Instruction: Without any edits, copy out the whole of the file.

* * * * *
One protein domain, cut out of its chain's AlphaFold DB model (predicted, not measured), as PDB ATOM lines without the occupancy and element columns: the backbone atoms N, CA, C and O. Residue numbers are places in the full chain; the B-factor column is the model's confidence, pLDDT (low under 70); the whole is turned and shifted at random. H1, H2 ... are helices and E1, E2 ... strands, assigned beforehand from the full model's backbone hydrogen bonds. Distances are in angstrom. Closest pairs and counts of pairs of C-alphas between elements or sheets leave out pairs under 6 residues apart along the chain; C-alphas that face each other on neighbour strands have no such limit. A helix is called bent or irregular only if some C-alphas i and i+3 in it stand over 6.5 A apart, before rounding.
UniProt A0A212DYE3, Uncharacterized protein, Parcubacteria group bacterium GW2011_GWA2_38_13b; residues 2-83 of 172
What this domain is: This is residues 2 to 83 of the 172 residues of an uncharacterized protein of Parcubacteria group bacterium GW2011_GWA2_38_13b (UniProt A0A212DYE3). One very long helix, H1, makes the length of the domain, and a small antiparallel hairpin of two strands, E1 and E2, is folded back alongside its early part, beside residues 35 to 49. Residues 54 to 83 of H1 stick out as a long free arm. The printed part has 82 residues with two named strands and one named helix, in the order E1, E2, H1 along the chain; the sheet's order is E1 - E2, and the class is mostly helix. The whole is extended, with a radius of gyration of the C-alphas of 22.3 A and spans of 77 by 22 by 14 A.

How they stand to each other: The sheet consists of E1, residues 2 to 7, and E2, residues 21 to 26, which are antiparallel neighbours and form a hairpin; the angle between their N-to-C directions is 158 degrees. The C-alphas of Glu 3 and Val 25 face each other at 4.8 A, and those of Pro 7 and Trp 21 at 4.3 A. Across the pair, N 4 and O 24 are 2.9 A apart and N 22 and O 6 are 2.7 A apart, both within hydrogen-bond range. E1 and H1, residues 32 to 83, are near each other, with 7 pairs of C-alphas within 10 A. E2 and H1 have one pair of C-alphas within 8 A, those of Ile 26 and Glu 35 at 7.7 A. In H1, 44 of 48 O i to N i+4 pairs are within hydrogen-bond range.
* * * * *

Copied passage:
One protein domain, cut out of its chain's AlphaFold DB model (predicted, not measured), as PDB ATOM lines without the occupancy and element columns: the backbone atoms N, CA, C and O. Residue numbers are places in the full chain; the B-factor column is the model's confidence, pLDDT (low under 70); the whole is turned and shifted at random. H1, H2 ... are helices and E1, E2 ... strands, assigned beforehand from the full model's backbone hydrogen bonds. Distances are in angstrom. Closest pairs and counts of pairs of C-alphas between elements or sheets leave out pairs under 6 residues apart along the chain; C-alphas that face each other on neighbour strands have no such limit. A helix is called bent or irregular only if some C-alphas i and i+3 in it stand over 6.5 A apart, before rounding.
UniProt A0A212DYE3, Uncharacterized protein, Parcubacteria group bacterium GW2011_GWA2_38_13b; residues 2-83 of 172
What this domain is: This is residues 2 to 83 of the 172 residues of an uncharacterized protein of Parcubacteria group bacterium GW2011_GWA2_38_13b (UniProt A0A212DYE3). One very long helix, H1, makes the length of the domain, and a small antiparallel hairpin of two strands, E1 and E2, is folded back alongside its early part, beside residues 35 to 49. Residues 54 to 83 of H1 stick out as a long free arm. The printed part has 82 residues with two named strands and one named helix, in the order E1, E2, H1 along the chain; the sheet's order is E1 - E2, and the class is mostly helix. The whole is extended, with a radius of gyration of the C-alphas of 22.3 A and spans of 77 by 22 by 14 A.

How they stand to each other: The sheet consists of E1, residues 2 to 7, and E2, residues 21 to 26, which are antiparallel neighbours and form a hairpin; the angle between their N-to-C directions is 158 degrees. The C-alphas of Glu 3 and Val 25 face each other at 4.8 A, and those of Pro 7 and Trp 21 at 4.3 A. Across the pair, N 4 and O 24 are 2.9 A apart and N 22 and O 6 are 2.7 A apart, both within hydrogen-bond range. E1 and H1, residues 32 to 83, are near each other, with 7 pairs of C-alphas within 10 A. E2 and H1 have one pair of C-alphas within 8 A, those of Ile 26 and Glu 35 at 7.7 A. In H1, 44 of 48 O i to N i+4 pairs are within hydrogen-bond range.